THE LURE OF SPINNING WHEN TIME IS SHORT (Perch) – Blog entry 633

A few years ago, with my mortgage paid off and kids grown up into adulthood of their own, I was looking forward to the benefits of being semi-retired. In fact that is how I described my position when asked about my working status. If you have followed my angling adventures for some time you will be aware that in 2014 I even achieved my bucket-list wish of fishing some part of every day for a calendar year.

In Oswestry with the Welsh Cup
In Oswestry with the Welsh Cup

However, life is full of surprises, some good and others not so. In the case of what happened next though is definitely the former. I got involved with The New Saints, a professional football team that plays in the Welsh Premier League. As that grew it meant I was going to games both home and away plus other visits to the ground, as well as social media and journalistic responsibilities. In fact today is twelve months to the day that I first picked up a microphone at Park Hall.

Canals feature very much in this week's fishing
Canals feature very much in this week’s fishing

Am I complaining? No, far from it and quite the opposite. What it has meant though is that my work position has changed considerably and done an about-turn. However, I’m determined to do as much fishing as possible and that’s where spinning for perch comes in. Not only is it one of my favourite ways of targeting my number one species, it’s also perfect when time is short. I cover all that in the video, along with a few photographs from my time with TNS.

Returning a small perch
Returning a small perch

This week’s sessions ranged from dropping off on a pool on the way to TNS through to early morning and late evening outings on the local canal. The common denominator though in every instance was that each session was very short. The maximum that I spent on the bank at one time was the same as a football match – 90 minutes. With rod made up and no need to prepare the swim though, the moment you cast out you are in with as much chance as you are with the last chuck.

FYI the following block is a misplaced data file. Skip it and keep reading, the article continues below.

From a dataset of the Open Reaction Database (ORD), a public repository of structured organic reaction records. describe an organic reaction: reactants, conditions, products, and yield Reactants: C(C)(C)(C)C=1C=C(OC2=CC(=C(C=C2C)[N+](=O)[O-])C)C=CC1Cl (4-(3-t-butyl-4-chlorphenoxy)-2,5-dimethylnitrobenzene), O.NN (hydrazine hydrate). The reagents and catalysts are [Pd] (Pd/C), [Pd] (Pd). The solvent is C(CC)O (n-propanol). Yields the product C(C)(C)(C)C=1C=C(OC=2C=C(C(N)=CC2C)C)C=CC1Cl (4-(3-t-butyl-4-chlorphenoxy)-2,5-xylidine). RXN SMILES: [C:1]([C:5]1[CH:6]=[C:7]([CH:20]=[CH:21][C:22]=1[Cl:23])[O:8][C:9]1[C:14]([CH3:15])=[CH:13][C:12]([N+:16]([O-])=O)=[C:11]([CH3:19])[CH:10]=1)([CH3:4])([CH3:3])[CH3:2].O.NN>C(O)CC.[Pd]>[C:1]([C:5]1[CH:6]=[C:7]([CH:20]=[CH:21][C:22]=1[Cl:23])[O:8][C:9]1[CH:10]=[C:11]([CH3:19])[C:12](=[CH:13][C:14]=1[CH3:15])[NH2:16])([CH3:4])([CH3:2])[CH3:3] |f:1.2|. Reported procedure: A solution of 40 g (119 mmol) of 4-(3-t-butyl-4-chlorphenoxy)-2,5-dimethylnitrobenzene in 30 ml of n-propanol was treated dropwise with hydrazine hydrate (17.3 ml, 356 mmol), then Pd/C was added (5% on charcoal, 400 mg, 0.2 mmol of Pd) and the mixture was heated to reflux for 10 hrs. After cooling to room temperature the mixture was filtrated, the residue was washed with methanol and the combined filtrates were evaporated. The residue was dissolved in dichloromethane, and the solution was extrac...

Why you need a wire trace when spinning for perch
Why you need a wire trace when spinning for perch

As stated, I do like spinning for perch and there is a definite thrill when you experience the thud of a take. Sometimes that happens out in open water – I’ve had fish take the lure the moment it hits the surface and hasn’t even started the retrieve – but often I find perch will be caught right at the edge. Not that they are there in the first place necessarily, but they do follow the spinner in and when it looks like their meal is getting away, they strike.

In the net and on the bank
In the net and on the bank

This is why I always stand back from the water’s edge and even watch the lure before I lift it from the water. many times I’ve seen a perch tracking it and I’ve swept it further along the margins and caught it. Although you don’t think of spinning as visual it most definitely is. It might not be the same as watching a quiver tip or a float but nevertheless keeping your eyes on what’s going on, especially at the end of the retrieve, is important.

A small Mepps Aglia did the trick here
A small Mepps Aglia did the trick here

In a future blog entry I will cover the tackle that I use and also how I make my traces. They’re vital by the way. On many stretches of canal I fish pike are very few and far between but as long as there’s even an outside chance of connecting with one then you can’t go straight through with mono. I have a trace permanently on my rod set-up. Anyway, I’ve enjoyed myself so much spinning for perch this week, it’s going to be more of the same next time round. Finally, if you’re on Twitter or Facebook check out my accounts on this page. See you next Saturday.(Published August 29 2015)